Elections of a lifetime

  • Jim Cahillane SUBMITTED PHOTO

Published: 10/20/2020 11:22:49 AM

The day I turned 21, my dad drove me to Hamp’s City Hall to register to vote as a Democrat, like him. My free act was grounded in grade school civic lessons about what makes an American citizen. At last, I was an adult with grown-up decisions ahead. This one was owed to dinner table talk about FDR passing Social Security, ending the Depression, with government as a force for good. Democrats were for the people!

In 1959, my father, Northampton Mayor James “Big Jim” Cahillane, ran for a fourth term and lost. I don’t recall working on his campaign. Politics became dad’s calling when he won his city’s 1953 Democratic primary among four Irish-heritage men. Of the lot, only dad was born in Ireland. He’d left County Kerry for Northampton in 1930.

Once here, he proceeded to make new friends and a name for himself. Blessed with a big smile and can-do attitude, he fought his way upward at a time when Irish Catholics were seldom the flavor of the month — in business or in politics. By 1950, his interests were a Richfield gas station, Goodyear tire store and a Hudson (soon to be American Motors) new car dealership.

It was a decade of possibilities. Our dad and Sen. Jack Kennedy became political friends and supporters of each other’s dreams.

On June 25, 1950, North Korea invaded South Korea. My class had just graduated from St. Michael’s High School. President Truman chose to lead a United Nations effort to defend the nation of South Korea. Constant rumors of a new draft ruined many a young man’s summer idyll. At 17, I was clueless enough to think that international events happened to someone else and went off to St. Anselm College in New Hampshire.

Truman’s Korean War changed my life. The rest of that decade was a blur of hyperactivity: 1951 to ’55 in the Air Force. The final two years were spent in England, where I met my future wife.

In 1955, I married my fiancée, and my dad was reelected mayor. Looking at our wedding photos, I’m reminded that many of the guests were political friends unknown to the bride and groom. All in all, it was a family shindig in celebration of Jim Jr.’s return and my English bride’s arrival in America.

In 1956, Mayor Jim was a delegate to the Democratic Convention in Chicago, where he voted for Jack Kennedy to be vice president and failed. Democratic delegates chose Sen. Estes Kefauver to run for VP on a ticket with Adlai Stevenson against President Dwight D. Eisenhower. They lost.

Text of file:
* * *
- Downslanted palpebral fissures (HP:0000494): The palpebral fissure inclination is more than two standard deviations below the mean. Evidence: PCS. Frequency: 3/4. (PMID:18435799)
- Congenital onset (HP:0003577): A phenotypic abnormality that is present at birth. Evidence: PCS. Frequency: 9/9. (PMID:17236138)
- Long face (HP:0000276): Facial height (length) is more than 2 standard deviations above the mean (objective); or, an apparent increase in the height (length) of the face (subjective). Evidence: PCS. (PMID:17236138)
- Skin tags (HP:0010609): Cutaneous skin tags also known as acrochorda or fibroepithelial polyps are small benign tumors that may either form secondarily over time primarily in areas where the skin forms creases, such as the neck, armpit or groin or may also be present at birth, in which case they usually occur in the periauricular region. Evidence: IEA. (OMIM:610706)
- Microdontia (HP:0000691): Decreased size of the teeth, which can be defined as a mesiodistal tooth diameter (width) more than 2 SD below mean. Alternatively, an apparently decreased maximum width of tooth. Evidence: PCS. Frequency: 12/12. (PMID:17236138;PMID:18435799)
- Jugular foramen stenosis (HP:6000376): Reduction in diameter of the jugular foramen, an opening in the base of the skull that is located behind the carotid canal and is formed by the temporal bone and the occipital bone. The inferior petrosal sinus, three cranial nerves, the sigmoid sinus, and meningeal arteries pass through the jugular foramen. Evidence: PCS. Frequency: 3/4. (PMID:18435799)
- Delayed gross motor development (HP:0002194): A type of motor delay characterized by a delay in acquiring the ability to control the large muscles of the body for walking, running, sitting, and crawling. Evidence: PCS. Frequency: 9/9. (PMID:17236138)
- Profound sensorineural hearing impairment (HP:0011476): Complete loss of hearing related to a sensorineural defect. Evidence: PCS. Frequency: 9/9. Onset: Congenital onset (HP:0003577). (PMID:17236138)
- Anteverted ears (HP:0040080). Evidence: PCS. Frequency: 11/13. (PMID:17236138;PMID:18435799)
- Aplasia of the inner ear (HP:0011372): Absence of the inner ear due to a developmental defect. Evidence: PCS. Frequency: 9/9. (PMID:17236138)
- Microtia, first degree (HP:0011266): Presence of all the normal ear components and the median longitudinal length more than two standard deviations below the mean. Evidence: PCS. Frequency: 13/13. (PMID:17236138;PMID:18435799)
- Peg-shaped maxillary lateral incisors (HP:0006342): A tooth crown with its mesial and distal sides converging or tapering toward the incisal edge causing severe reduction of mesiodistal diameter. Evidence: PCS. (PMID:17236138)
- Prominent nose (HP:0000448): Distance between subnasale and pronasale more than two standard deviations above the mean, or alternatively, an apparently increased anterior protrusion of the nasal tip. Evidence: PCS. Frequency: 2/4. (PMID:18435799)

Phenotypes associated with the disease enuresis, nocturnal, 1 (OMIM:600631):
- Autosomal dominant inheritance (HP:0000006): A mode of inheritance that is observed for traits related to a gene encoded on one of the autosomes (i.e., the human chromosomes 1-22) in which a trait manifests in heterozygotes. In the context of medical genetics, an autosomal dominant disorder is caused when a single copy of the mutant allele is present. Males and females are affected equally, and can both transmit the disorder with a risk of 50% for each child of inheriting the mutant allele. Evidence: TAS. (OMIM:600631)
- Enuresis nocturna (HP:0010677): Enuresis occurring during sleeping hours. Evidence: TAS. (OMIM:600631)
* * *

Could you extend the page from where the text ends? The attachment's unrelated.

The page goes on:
I was almost too busy to notice because the automobile business was picking up its postwar pace. George Romney led the new American Motors Company by pushing his compact car Rambler models as he criticized the “gas-guzzling dinosaurs” of Detroit’s Big Three.

Today’s futuristic electric vehicles were then a sci-fi fantasy.

In 1955, a number of Hamp’s ambitious young men formed a local junior Chamber of Commerce chapter. We “Jaycees” had our regular meetings at Rahar’s Inn on Old South Street. After meetings, we’d stop for a beer and cheerfully argue Democratic and Republican politics. In those halcyon days of local two-party politics, everyone had a voice.

Maureen and I were outgrowing our Hampshire Heights apartment, welcoming three boys just in time for the 1960 presidential donnybrook.

Massachusetts Sen. Jack Kennedy was running hard against Eisenhower’s vice president, Richard M. Nixon. It soon developed into a mesmerizing knock-down-take-no-prisoners affair.

The CBS network had a bright idea to sponsor the first live debate between two major candidates; a political prizefight. Millions tuned in to witness a cool Jack Kennedy spar with a perspiring Dick Nixon. TV was the winner as American politics evolved into showbiz for the masses.

October 1960: Rev. Martin Luther King Jr. was under threat by just being in a Georgia jail cell. Against advice, Sen. Kennedy made a concerning phone call to King’s wife, Coretta. JFK risked losing southern votes but won new friends among the African-American community.

American voters had never chosen a Catholic president. Pamphlets were being spread in some churches that Jack’s Catholicism would make a President Kennedy subject to the Roman Pope.

In an electrifying act of political courage Jack Kennedy asked for an invitation to speak at a Houston, Texas ministerial conference. YouTube has his speech in full, and it’s worth viewing before you go to the polls.

Sixty years into the future, like questions of religious loyalty echo in the news. A confident Jack delivered his history-laden speech to overcome falsehoods. He may not have won many Southern Baptist votes, but he earned credit for facing his critics. Kennedy said if his conscience came in conflict with presidential duties, he would resign the office.

Our hero Jack set a new standard. JFK’s lilting Irish sense of humor, smiling visage, war record, eloquence and belief in the ideal of government serving the people earned my 1960 vote — as did Joe Biden in 2020!

Author, poet and columnist Jim Cahillane is a Northampton native and longtime contributor to the Opinion Page. He hopes that all of his fellow citizens will exercise their vote. He lives in Williamsburg.

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